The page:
Stave mills produce the narrow strips of wood that compose the sides of barrels. Barrels were vital for the transportation of goods in the days before easily fabricated boxes and waterproof plastic containers. Stave mills were frequently established in areas where timber was being harvested so as to take advantage of the easy availability of needed resources. As such, they were an important component of local economies in Arkansas, with small towns in timber-producing areas possessing at least one, and larger cities with railroad connections often having several.
Stave mills processed either hardwood—used to make “tight,” or waterproof, barrels—or softwood—used to make “slack” barrels, or those that were used for transporting dry goods and foodstuffs. Logs were cut near the stave mill or shipped in. Depending upon the kind of stave being produced, logs were cut into thirty-two- or thirty-six-inch lengths; pieces meant to be “tight” staves were sent to another sawyer for proper shaping. Stave cutting was dangerous work, and injuries were common.
Stave mills were often established by Northern lumber interests to take advantage of Arkansas timberland. From the late nineteenth century to the early twentieth century, towns across the state had numerous stave mills attached to them—even fairly small towns. Woodruff County proves a good example of this. Cotton Plant had four operating in its vicinity at one time: Pioneer Stave Mill, Eckhart and Leonard Mill, and Home Stave Mill were established in the 1910s and remained in operation until 1925 or 1926, while Daggett Stave Manufacturing Company built a mill in 1920, though it soon went under. Another mill established by the latter company by 1912 in the nearby town of Daggett (Woodruff County), however, remained in operation until 1938. Numerous other stave mills operated in Woodruff County, such as two mills owned by Kelly Cooperage of Kansas City, Kansas, in the towns of Hunter and Penrose. The Hunter mill lasted until 1938, when it was relocated to DeWitt (Arkansas County). Another mill in Augusta (Woodruff County), in operation as early as 1912, closed in the late 1940s.
Leslie (Searcy County) once had a stave mill operation that was advertised as the largest of its kind in the world. Shortly after the Missouri and North Arkansas Railroad (M&NA) was extended to Leslie in 1903, the town’s first stave mill was erected. Three years later, the H. D. Williams Cooperage Company of Poplar Bluff, Missouri, relocated its entire factory to Leslie. This plant covered sixty-eight acres and produced anywhere from 3,000 to 5,000 barrels a day.
As barrels began to be replaced by plastic containers, a trend that took hold especially during the World War II years, stave mills closed. A few remain in business across the country, however, making barrels either for decoration or for use by wineries and distilleries. Gibbs Brothers Cooperage in Hot Springs (Garland County) still assembles barrels, though it has not produced its own staves since the 1970s. Several places across Arkansas apparently take their names after stave mills: both Pope and Marion counties possess a geographical feature dubbed Stave Mill Hollow, while Cleveland County has a town called Staves; just below the Missouri state line at the Craighead–Greene county line is Stave Island, while south of that, spanning the border of Crittenden and Mississippi counties, is Stave Lake.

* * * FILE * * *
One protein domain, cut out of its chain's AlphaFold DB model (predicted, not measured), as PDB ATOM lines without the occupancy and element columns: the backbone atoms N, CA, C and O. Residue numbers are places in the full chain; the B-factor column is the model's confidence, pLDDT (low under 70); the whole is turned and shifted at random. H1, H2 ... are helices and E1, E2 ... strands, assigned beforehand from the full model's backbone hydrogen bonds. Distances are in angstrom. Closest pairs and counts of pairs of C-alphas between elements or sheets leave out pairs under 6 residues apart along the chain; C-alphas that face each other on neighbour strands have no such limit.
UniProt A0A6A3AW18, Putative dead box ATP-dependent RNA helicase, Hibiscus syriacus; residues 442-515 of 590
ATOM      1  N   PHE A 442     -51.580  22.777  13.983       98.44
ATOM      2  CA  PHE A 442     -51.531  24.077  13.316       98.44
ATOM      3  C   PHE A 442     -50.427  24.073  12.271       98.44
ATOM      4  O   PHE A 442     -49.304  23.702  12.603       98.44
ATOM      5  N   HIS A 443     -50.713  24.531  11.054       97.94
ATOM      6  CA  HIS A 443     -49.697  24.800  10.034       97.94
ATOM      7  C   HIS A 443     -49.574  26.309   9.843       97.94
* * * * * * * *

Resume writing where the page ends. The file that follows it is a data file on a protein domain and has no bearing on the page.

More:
In July 2022, the Independent Stave Company, a manufacturer of high-quality oak barrels and cooperage products, broke ground for a state-of-the-art mill facility in the Batesville (Independence County) area to produce staves for use in bourbon and wine barrels. The company, which is considered the largest barrel maker in the world, announced plans to invest more than $30 million in the facility and create dozens of new jobs.
For additional information:
McGregor, Mrs. Dale. “Stave Mills—A Vanished Industry.” Rivers and Roads and Points in Between 4 (Summer 1976): 17–22.
Rowe, J. C. “Gibbs Brothers Cooperage Company.” The Record 45 (2004): 124–129.
Staff of the CALS Encyclopedia of Arkansas
I was born in McClelland, Arkansas, and my family moved to the community of Daggett, Arkansas, where my father went to work in the stave mill there. My earliest recollection is that the mill was run by a family named McCrea who lived in a stone house in the community. All the rest of the houses were wood. There were a few shotgun houses where some of the mill workers lived. The main mill was on a bluff overlooking the Cache River. My grandfather, John Henry Wade, lived in a wooden shack with a dirt floor very close to the mill and made a “home brew” form of beer. This is where a lot of the men gathered on Friday and Saturday nights to “have a few” and play cards. There was the main mill where the logs were cut and put in hot boxes and then were sent to a cutting machine where they were sliced into a certain thickness. The operator was known as Uncle Jimmy (no relation) and had parts of some fingers missing that had been caught in the machine. The logs were then taken to drying sheds. After drying, they were taken to the stave cutting shed where my father worked. He operated a cutting machine that trimmed and shaped them. He then put them into sorting bins where they were bundled into bales of 50 and loaded into a railroad car for shipment. We moved from there in the late 1940s as mill work was slowing down after the war. I can remember my father stating that they were making stave for some of the barrels that were used in shipping supplies for the war. The entry refers to Dale McGregor; I went to school in Cotton Plant and was in the same grade as Sara, Dales sister.
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